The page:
Thames Tributary - Cray flowing to Darent. Foots Cray
The Cray continues northwards, curving slightly to the east. It is joined by a number of small tributaries as it flows through the meadows.
Post to the south Foots Cray
Post to the east North Cray
Post to the north Albany Park
Baugh House is an old people’s home opened in 1976. It stands in a new road. This land was part of a 19th farm owned by Edward Baugh. He did not live here but in Sussex; and was a lieutenant in the Royal Navy
85 Dower House, used to be Footscray Cottage
Harenc Primary School. Village school erected in Victoria's jubilee year of 1887. A long building c1882 with a low sweeping tile-hung roof, and an amazing tall clock tower with a pyramid top. The inscription under the clock reads: 'While ye have light believe in the light that ye may be the children of light'. It was originally the Footscray National School; and the first school on the site was built in 1816. Built in 1883 to replace the original thatched school, it has changed very little externally. The teacher's accommodation formed part of the building. There are grooves on the brickwork where the children sharpened their slate pencils.
Five Arches Business Park
Foots Cray Place. Burnt down in 1950. There is a flat grassed area on the site of it and the imprint of the foundations especially in dry weather. It was one of the four ‘English Villa Rotundas’, built c. 1756 probably by Isaac Ware for Bourchier Cleeve, London pewterer and writer on finance, to outdo his friend, Lord Westmorland, at Mereworth. It later passed to Benjamin Harenc whose crest is on the gate. In 1822 the estate was bought by Sir Nicholas Vansittart, then Chancellor of the Exchequer, later to become Lord Bexley. He lived there until his death in 1851 when, the estate passed to his nephew. He also bought the adjoining North Cray Place in 1833, and the two combined estates remained in the ownership of the Vansittart family until the 1890s. The house was let to tenants including Kirkland, submarine cable maker, until it was bought by Samuel Waring, of Waring & Gillow. Extensive gardens were created in 1902 for him to a scheme by T. H. Mawson. Only fragments remain of the 260 acres and 7-acre lake. It became a Royal Naval Volunteers training establishment and then in the Second World War the Training Ship, Worcester, was there. After the War, it was the intention of the Kent Education Committee to develop it as a museum. However, workmen restoring the house in 1949 accidentally set it on fire and the ruin was demolished. The estate was transferred to the London Borough of Bexley in 1965.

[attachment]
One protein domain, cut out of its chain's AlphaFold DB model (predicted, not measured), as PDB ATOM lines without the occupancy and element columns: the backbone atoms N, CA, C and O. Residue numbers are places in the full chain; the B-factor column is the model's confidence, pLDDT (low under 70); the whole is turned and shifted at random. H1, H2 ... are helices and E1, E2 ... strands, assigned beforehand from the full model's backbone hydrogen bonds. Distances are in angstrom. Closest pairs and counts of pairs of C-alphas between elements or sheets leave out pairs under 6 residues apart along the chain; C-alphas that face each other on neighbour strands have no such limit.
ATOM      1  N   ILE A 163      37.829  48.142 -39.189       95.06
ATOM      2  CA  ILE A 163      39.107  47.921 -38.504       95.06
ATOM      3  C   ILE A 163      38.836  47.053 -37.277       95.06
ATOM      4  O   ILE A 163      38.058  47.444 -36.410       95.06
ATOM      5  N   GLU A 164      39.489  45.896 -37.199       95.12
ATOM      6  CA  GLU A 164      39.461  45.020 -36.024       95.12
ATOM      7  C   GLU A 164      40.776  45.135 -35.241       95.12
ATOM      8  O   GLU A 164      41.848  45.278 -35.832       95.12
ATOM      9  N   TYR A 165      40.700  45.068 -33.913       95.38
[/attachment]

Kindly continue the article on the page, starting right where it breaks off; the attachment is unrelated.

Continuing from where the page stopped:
Car park –a grassed area with two plane trees. A colony of parakeets live there.
Stone fountain ruined.
Wall – long range of red brick, partly 18th century.
Bowls Pavilion designed in 1903 by Frank Atkinson for Lord Waring. This has a dome-shaped roof; behind, to the north, is the bowling green, very overgrown. When the estate was taken over by Kent County Council after the Second World War, the Pavilion was let to the headmaster of Alma Road Boys' School, was used as housing.
Foot's Cray Outdoor Activity Centre. Stable Block of red brick with cupola on top; this is the only building remaining from the original Foots Cray Place. These stables are all that is left of Foots Cray Place. The stables are at present used as a centre for the Bexley Rangers. The weathervane was blown down in the 1987 gale but restored. Behind are the walled gardens. Listed Grade II
Cottage - one-storey red brick building c1903, which was for the chauffeur
Gates 18th iron flanked by red brick gate piers; which lead to the Dutch garden and kitchen garden beyond. They are the Harenc arms. Listed Grade II, Registered Park and Garden Grade II.
Orchard – now two large fields